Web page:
Meera Senthilingham

And join University College London's Andrea Sella to find out how elements 116 and 118 were discovered, as well as which fortune seekers found them, in next week's Chemistry in its element. Until then, I'm Meera Senthilingham and thank you for listening.

Chemistry in its element is brought to you by the Royal Society of Chemistry and produced by There's more information and other episodes of Chemistry in its element on our website at

(End promo)
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Visual Elements images and videos
© Murray Robertson 1998-2017.



W. M. Haynes, ed., CRC Handbook of Chemistry and Physics, CRC Press/Taylor and Francis, Boca Raton, FL, 95th Edition, Internet Version 2015, accessed December 2014.
Tables of Physical & Chemical Constants, Kaye & Laby Online, 16th edition, 1995. Version 1.0 (2005), accessed December 2014.
J. S. Coursey, D. J. Schwab, J. J. Tsai, and R. A. Dragoset, Atomic Weights and Isotopic Compositions (version 4.1), 2015, National Institute of Standards and Technology, Gaithersburg, MD, accessed November 2016.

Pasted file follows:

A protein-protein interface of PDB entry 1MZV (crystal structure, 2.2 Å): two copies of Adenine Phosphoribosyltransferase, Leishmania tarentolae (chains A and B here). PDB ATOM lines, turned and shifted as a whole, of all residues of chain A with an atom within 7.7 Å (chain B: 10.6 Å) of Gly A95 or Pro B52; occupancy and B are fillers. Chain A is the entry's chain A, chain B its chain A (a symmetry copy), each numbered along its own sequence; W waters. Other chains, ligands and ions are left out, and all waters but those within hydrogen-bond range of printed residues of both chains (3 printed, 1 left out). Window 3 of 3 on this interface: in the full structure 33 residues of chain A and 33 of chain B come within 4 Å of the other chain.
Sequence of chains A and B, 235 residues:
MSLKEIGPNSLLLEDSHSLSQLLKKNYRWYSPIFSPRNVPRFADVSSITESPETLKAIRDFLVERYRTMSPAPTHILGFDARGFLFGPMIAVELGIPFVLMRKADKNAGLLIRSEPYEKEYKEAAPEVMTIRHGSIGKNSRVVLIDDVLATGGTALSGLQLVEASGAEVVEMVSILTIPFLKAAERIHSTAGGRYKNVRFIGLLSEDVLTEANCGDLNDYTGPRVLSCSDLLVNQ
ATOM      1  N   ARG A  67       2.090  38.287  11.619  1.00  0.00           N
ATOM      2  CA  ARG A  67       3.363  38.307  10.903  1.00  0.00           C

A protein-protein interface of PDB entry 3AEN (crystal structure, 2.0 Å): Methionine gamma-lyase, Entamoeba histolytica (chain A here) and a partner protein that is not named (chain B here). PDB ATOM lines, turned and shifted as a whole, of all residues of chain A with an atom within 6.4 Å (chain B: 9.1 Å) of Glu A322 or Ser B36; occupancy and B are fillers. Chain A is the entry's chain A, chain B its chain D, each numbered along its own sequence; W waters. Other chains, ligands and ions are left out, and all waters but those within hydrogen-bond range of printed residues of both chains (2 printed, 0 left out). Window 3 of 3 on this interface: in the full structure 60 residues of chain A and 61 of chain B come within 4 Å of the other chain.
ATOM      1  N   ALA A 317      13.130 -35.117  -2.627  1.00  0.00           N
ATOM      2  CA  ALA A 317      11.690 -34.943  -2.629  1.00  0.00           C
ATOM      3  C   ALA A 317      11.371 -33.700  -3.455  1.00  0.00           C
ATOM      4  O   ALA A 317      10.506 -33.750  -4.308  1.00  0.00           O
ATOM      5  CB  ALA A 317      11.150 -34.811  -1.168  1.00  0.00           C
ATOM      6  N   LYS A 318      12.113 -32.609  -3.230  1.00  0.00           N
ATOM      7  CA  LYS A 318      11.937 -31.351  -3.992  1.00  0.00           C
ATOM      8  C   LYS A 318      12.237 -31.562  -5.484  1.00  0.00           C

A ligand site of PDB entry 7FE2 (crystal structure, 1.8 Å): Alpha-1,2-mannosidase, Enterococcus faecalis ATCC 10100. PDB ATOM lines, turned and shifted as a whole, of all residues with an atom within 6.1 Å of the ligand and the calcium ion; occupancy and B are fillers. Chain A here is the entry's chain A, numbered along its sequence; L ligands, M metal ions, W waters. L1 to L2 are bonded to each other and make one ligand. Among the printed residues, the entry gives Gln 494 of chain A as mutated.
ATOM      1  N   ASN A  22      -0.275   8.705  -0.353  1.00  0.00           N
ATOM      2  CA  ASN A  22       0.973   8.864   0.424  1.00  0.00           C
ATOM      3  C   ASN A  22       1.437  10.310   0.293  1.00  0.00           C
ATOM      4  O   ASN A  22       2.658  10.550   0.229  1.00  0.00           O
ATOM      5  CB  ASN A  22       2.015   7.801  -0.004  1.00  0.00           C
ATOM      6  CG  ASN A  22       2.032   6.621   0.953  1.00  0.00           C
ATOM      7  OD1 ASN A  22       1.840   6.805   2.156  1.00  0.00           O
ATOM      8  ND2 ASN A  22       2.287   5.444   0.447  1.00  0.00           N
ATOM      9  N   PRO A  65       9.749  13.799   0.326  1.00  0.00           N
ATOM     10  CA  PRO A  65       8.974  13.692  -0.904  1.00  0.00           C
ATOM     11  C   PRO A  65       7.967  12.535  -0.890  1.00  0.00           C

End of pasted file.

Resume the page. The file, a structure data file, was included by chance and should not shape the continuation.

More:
T. L. Cottrell, The Strengths of Chemical Bonds, Butterworth, London, 1954.


Uses and properties

John Emsley, Nature’s Building Blocks: An A-Z Guide to the Elements, Oxford University Press, New York, 2nd Edition, 2011.
Thomas Jefferson National Accelerator Facility - Office of Science Education, It’s Elemental - The Periodic Table of Elements, accessed December 2014.
Periodic Table of Videos, accessed December 2014.


Supply risk data

Derived in part from material provided by the British Geological Survey © NERC.


History text

Elements 1-112, 114, 116 and 117 © John Emsley 2012. Elements 113, 115, 117 and 118 © Royal Society of Chemistry 2017.



Produced by The Naked Scientists.


Periodic Table of Videos

Created by video journalist Brady Haran working with chemists at The University of Nottingham.